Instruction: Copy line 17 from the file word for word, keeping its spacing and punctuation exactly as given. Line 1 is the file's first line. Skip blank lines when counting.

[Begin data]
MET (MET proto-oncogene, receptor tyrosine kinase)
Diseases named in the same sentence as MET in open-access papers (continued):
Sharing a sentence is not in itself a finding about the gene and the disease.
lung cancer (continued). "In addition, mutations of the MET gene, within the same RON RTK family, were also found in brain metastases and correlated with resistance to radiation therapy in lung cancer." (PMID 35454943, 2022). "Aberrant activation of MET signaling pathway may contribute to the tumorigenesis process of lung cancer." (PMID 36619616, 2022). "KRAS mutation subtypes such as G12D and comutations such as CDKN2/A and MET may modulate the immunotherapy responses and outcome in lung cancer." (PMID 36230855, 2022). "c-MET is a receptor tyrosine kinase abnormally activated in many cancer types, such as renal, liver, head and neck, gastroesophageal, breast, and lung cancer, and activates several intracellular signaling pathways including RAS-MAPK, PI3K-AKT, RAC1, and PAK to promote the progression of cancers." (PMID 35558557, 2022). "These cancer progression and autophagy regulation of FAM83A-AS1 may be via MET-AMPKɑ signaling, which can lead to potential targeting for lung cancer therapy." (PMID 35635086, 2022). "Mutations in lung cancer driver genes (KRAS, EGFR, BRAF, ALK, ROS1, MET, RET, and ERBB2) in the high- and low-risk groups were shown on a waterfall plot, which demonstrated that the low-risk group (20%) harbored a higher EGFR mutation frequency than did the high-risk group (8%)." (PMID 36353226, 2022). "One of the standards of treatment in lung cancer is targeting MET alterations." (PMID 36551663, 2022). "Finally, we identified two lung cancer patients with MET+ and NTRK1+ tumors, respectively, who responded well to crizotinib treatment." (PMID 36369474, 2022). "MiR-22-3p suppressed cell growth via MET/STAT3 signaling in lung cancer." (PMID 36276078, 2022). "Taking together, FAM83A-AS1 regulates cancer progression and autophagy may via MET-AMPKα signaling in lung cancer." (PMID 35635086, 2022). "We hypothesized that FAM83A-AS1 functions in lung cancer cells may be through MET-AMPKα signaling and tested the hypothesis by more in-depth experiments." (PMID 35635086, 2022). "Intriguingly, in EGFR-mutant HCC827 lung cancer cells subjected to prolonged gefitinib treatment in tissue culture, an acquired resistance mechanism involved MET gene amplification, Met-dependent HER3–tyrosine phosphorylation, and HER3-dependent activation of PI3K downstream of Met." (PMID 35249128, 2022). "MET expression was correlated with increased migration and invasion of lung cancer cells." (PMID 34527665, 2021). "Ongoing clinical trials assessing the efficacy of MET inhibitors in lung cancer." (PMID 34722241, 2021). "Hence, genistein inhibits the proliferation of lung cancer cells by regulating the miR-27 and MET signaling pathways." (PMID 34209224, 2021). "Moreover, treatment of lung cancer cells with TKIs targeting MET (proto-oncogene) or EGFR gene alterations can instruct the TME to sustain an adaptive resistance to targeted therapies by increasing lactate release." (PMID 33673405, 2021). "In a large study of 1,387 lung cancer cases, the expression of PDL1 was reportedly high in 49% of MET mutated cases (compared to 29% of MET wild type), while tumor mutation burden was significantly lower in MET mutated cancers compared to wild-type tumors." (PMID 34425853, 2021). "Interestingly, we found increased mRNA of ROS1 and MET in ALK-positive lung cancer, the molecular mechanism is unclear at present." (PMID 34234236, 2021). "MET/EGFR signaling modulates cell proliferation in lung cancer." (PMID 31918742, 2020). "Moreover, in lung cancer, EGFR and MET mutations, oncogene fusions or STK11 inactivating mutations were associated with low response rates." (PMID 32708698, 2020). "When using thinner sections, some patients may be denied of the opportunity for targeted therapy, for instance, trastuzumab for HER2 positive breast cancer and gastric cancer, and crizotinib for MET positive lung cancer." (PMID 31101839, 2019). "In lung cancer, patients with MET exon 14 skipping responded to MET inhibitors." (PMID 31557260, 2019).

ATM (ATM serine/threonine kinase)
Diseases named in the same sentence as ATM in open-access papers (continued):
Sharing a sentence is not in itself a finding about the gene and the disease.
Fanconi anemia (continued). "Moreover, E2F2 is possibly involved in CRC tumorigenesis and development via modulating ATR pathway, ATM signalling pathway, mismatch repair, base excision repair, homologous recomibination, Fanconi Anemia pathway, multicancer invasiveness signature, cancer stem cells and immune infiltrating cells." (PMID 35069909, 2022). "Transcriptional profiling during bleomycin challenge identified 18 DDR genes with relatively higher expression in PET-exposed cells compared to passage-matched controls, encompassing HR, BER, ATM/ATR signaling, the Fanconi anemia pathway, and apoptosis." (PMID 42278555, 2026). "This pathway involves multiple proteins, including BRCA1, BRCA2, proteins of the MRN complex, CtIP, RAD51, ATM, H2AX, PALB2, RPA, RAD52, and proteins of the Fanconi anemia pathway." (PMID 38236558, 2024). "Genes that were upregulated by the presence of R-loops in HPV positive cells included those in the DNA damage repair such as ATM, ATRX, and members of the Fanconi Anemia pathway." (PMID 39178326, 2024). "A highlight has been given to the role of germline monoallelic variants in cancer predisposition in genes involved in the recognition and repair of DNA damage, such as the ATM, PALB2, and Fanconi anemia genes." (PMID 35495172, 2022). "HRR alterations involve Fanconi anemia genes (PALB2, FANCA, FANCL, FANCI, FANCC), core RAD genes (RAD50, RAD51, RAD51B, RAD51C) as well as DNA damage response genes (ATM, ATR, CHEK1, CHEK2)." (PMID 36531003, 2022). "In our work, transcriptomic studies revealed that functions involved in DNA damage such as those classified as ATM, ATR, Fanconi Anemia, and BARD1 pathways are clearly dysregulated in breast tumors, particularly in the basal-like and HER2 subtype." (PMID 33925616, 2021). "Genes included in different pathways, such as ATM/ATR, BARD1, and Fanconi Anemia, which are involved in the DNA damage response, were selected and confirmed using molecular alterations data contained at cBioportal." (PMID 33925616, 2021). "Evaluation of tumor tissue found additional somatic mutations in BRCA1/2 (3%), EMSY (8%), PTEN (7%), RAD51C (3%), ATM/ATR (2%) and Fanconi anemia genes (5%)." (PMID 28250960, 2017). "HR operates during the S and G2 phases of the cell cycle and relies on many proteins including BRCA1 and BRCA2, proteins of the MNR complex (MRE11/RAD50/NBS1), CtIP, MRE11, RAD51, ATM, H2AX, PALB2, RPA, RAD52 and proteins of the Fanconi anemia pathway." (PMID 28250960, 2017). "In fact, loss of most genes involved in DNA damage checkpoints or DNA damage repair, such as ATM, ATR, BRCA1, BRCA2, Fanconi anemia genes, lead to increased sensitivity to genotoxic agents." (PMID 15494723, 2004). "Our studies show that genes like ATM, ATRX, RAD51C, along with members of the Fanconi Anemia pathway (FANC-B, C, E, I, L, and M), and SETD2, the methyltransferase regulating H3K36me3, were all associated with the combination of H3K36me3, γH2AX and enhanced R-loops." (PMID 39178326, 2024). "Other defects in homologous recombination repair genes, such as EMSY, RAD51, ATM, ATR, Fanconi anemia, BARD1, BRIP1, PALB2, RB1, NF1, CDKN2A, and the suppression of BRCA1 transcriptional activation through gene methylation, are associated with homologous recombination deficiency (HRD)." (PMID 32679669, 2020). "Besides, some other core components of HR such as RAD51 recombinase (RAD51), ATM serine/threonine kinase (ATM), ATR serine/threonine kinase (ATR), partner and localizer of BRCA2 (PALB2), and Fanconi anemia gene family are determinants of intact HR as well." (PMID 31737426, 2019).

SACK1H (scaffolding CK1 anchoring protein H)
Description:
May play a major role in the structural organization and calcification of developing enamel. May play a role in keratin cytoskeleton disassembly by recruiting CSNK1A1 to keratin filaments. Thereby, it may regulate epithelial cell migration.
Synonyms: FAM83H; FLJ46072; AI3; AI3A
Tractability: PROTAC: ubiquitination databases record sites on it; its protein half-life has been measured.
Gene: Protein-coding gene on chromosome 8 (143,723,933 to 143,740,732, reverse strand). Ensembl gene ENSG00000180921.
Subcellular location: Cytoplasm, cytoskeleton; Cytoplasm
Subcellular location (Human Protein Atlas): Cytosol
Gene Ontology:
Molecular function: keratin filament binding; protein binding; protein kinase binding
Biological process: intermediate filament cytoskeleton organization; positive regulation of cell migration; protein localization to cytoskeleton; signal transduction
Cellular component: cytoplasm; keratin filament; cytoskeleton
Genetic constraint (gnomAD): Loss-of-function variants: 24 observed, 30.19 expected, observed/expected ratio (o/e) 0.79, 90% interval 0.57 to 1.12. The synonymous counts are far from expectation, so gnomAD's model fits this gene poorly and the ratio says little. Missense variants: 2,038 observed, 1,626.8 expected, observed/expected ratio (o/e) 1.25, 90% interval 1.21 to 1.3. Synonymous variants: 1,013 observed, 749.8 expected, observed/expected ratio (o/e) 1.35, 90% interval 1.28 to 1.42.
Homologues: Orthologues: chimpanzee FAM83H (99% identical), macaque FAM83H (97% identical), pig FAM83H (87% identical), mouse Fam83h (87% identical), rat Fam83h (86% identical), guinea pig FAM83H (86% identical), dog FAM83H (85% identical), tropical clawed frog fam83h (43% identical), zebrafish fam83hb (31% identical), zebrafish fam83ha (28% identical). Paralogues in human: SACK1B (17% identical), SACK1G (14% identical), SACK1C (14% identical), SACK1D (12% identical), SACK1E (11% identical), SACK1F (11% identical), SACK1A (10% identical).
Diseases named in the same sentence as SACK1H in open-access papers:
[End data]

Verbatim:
Gene Ontology: